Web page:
Amber L. Thompson

Sep 282011
 

Photo of David EdgeleyDavid is exploring the different ways of describing ring puckering and conformation.  By using data in the CSD and avoiding the lab as much as possible, he hopes to create an amalgamated approach to defining ring puckering and conformation that could be implemented in refinement software. If he isn’t hiding in the CRL basement he’s most likely to be found doing some from of college sport.

Sep 132011
 

J. Appl. Cryst.  (2011), 44, 1017-1022.    [ doi:10.1107/S0021889811034066 ]

A summary of the features for investigating absolute structure available in the crystallographic refinement program CRYSTALS is presented, together with the results of analyses of 150 light-atom structures collected with molybdenum radiation carried out with these tools. The results confirm that the Flack and Hooft parameters are strongly indicative, even when the standard uncertainties are large compared to the thresholds recommended by Flack & Bernardinelli [J. Appl. Cryst. (2000), 33, 1143–1148].

Electronic reprints

  • Oxford University Research Archive [direct pdf]

Publisher’s copy

Sep 012011
 

Presented by:  Andrew B. Cairns & Dr. Amber L. Thompson
Research Leader:  Dr. Andrew L. Goodwin
Published:  Journal of the American Chemical Society (cover article)

Negative Linear Compressibility (NLC) is where a material unusually expands in one direction under increasing pressure.  Potassium manganese dicyanoargentate exhibits the largest NLC over an extended range of any known material: ‑12.0(8) TPa–1.  The structural features are both beautiful and unique to cause this effect.  [MnN6] octahedra are connected via almost linear ‘floppy’ NC–Ag–CN units, with K+ ions positioned above and below alternating Ag3 Kagome triangles (top). The lattice framework is made up of three independent interpenetrated a-Polonium nets (bottom right), with only weak argentophilic interactions between the nets. Variable temperature SCXRD was carried out in Oxford and the variable pressure work was the first pressure experiment carried out on WISH at ISIS.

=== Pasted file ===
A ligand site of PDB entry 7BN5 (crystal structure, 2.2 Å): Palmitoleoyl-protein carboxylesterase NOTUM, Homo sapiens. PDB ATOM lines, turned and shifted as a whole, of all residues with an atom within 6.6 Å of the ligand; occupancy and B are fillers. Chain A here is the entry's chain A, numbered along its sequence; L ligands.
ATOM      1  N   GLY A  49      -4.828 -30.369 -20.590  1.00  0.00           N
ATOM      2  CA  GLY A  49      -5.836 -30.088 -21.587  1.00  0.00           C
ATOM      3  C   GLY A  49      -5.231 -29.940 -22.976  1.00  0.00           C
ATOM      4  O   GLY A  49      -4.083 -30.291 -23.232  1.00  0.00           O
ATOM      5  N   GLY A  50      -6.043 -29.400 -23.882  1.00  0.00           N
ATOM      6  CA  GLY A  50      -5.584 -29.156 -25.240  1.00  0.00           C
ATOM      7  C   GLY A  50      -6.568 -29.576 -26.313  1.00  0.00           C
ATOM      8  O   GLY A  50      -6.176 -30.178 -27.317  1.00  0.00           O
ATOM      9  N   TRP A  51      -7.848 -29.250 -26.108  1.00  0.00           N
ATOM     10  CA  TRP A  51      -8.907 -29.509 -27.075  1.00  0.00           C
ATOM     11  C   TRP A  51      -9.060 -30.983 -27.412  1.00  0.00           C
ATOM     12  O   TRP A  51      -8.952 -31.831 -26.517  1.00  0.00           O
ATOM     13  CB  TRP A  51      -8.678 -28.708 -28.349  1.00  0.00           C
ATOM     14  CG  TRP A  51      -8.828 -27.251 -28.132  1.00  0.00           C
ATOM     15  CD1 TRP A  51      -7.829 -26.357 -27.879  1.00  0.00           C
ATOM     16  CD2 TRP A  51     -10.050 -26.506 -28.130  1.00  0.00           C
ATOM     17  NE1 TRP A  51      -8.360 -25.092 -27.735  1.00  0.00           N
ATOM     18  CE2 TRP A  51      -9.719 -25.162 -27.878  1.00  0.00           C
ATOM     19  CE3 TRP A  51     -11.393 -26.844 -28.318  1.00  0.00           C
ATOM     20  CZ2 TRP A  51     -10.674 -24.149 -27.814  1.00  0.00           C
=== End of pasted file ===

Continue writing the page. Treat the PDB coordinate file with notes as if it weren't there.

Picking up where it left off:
Structure of the Month - September 2011

Structure of the Month – September 2011

Aug 312011
 

Madrid 2011 IUCrThe triennial Congress of the International Union of Crystallography was held in Madrid, Spain at the end of August 2011. Chem. Cryst. was well represented with several talks and posters including:

Richard I. Cooper
Optimising X-ray Experiment Strategy on-the-fly based on Feedback from Automated Structure Solution (Presentation)

Amber L. Thompson
Battle of the Titans:  Atlas vs. Eos and Other Stories (Invited presentation at the Agilent Technologies User Forum)

Jevgenij A. Raskatov, John M. Brown & Amber L. Thompson
Chiral Selection in the Formation of Borates from Racemic Binaphthols and related Diols (Poster)

Amber L. Thompson
Influencing Absolute Structure Determination (Poster)

Jul 282011
 

Picture of Shahzad SharifSharif is a Research Officer in the Materials Chemistry Laboratory at the GC University, Lahore. He is doing a Ph.D. in Lanthanide Coordination Polymers under the supervision of Prof. Dr Islam Ullah Khan, studying their Magnetic, Luminescent and MOF behaviour. Sharif is visiting Chem. Cryst. for six months under an IRSIP (HEC) scholarship to learn more about Crystallography and Materials Chemistry.

Jun 032011